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People on a hillside.
Photo Credit: David Elliot
Scientists John Isbell, Danielle Sieger and Zelenda Koch, left to right, work on the stratigraphy from the Permian era on Mount Bowers in the Transantarctic Mountains. The researchers are interested in understanding the evolution of the landscape, and its influence on climate.  

Tectonic evolution

Geologists study ancient Antarctic landscape as possible influence on climate

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It seems a time machine would make geology so much easier to do.

Then scientists like John Isbell and David Elliot External Non-U.S. government site could spin back hundreds of millions of years ago to when Antarctica was sandwiched next to other landmasses in a supercontinent called Gondwana, which itself once formed an even larger continent called Pangaea.

They could then watch firsthand the tectonic processes unfold that scrambled plates of the Earth, shoved one block against another, stretched plains into basins, pushed mountains skyward and dumped sediments into ancient lakes and flood plains of large river systems.

People approach helicopter.
Photo Credit: Peter Rejcek
Members of the research team prepare to board a helicopter from the CTAM field camp.

The story of how a region of the central Transantarctic Mountains (CTAM) evolved would be cut and dry. All that’s left would be to write the paper for a journal like Nature or Science.

Instead, these researchers and their students spent weeks this past austral summer at a remote field camp, just north of the mighty Beardmore Glacier that slices through the Transantarctic Mountains from East Antarctica into the Ross Ice Shelf External U.S. government site.

From that large field camp, home to more than 70 people at one time, they flew day trips aboard helicopters and camped next to exposed rock outcrops and mountain peaks, hiking countless kilometers to examine the layers of sediments or to collect rocks for later analysis.

It's not an easy place to work: A katabatic windstorm tore through the team’s small tent camp at Bunker Cwm, a deep-walled cirque at Clarkson Peak, during an extended field excursion.

Yet one would assume that Isbell and Elliot would eschew a time machine any day for another chance to tramp through Antarctica’s backcountry as they continue to refine the story of its geological and glaciological history.

“Every time you come down, you learn new things,” said Elliot, who has made 25 visits to the Antarctic, beginning in the 1960s with the British Antarctic Survey External Non-U.S. government site. Today a professor emeritus at The Ohio State University External Non-U.S. government site, Elliot has done most of his research on the continent under the auspices of the U.S. Antarctic Program External U.S. government site.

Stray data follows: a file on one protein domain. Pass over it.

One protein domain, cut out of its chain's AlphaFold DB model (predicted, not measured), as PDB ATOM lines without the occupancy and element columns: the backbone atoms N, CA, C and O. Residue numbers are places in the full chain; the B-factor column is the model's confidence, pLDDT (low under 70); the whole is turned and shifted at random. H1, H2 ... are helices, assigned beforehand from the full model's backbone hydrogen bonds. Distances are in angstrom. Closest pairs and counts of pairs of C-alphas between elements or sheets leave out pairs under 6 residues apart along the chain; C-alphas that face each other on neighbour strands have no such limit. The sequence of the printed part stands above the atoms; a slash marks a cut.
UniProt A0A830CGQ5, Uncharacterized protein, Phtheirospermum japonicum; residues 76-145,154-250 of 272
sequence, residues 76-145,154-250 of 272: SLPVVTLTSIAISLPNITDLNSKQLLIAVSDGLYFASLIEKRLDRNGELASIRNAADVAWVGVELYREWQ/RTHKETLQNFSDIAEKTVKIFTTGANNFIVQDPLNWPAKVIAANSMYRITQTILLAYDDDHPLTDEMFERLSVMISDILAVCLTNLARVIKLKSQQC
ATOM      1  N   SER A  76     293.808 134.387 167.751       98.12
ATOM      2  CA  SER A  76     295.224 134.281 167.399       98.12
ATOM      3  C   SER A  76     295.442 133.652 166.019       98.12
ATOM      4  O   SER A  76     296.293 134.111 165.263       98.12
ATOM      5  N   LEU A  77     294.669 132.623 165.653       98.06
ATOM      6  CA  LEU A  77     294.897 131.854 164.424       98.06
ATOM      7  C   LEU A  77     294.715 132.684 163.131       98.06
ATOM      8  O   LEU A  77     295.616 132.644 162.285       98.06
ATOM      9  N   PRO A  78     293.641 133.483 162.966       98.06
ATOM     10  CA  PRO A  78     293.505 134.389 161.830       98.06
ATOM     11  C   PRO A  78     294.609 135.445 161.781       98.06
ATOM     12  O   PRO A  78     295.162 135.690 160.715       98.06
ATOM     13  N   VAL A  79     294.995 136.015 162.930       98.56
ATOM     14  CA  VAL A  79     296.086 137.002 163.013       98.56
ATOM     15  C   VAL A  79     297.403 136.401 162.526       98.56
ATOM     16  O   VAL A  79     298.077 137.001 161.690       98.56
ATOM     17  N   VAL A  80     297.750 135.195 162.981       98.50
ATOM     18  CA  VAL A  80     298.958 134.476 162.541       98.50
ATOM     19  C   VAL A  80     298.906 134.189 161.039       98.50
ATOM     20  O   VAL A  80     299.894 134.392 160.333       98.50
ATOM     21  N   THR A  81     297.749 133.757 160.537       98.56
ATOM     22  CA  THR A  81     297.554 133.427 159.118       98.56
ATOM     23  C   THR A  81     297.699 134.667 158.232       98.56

David Elliot
Photo Credit: John Isbell
David Elliot

He and others in the 1960s and 1970s did much of the original footwork in the Transantarctics, describing the layers of sediments that serve as a dipstick through time. Colleagues like Peter Barrett External Non-U.S. government site, a well-known polar scientist from New Zealand, found the first land vertebrate fossil in Antarctica. John Mercer, an eminent scientist from The Ohio State University who first suggested the West Antarctic Ice Sheet might be unstable, found exceptionally preserved peat deposits that opened the door for paleobotany.

“Without the initial exploratory work of mapping, nobody would have known about the possibility of there being … all of these amazing organisms,” Elliot said. Such finds were the impetus for the first CTAM camp, often referred to as the Beardmore camp, in 1969-70. The 2010-11 camp was the fifth incarnation.

“There’s been a slow evolution over time, from basic mapping and exploration to problem-oriented [studies], which is what we’re doing at the moment,” Elliot added.

The particular problem that Isbell and Elliot are trying to understand is how this section of Antarctica evolved from the Devonian period some 400 million years ago through the Triassic, which ended about 200 million years ago.

During that time, the Earth went into a deep freeze that lasted from about 350 to 275 million years ago when the climate passed into a greenhouse world that persisted until about 40 million years ago, the beginning of the present ice age.

Part of the story that interests Isbell, a veteran of 15 Antarctic field seasons, concerns the tectonic extension under way that pulled apart the earth’s crust, forming great sedimentary basins. This was early Permian, about 290 million years ago, when much of the planet was still in an icehouse climate. 1 2   Next

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Curator: Peter Rejcek, Antarctic Support Contract | NSF Official: Winifred Reuning, Division of Polar Programs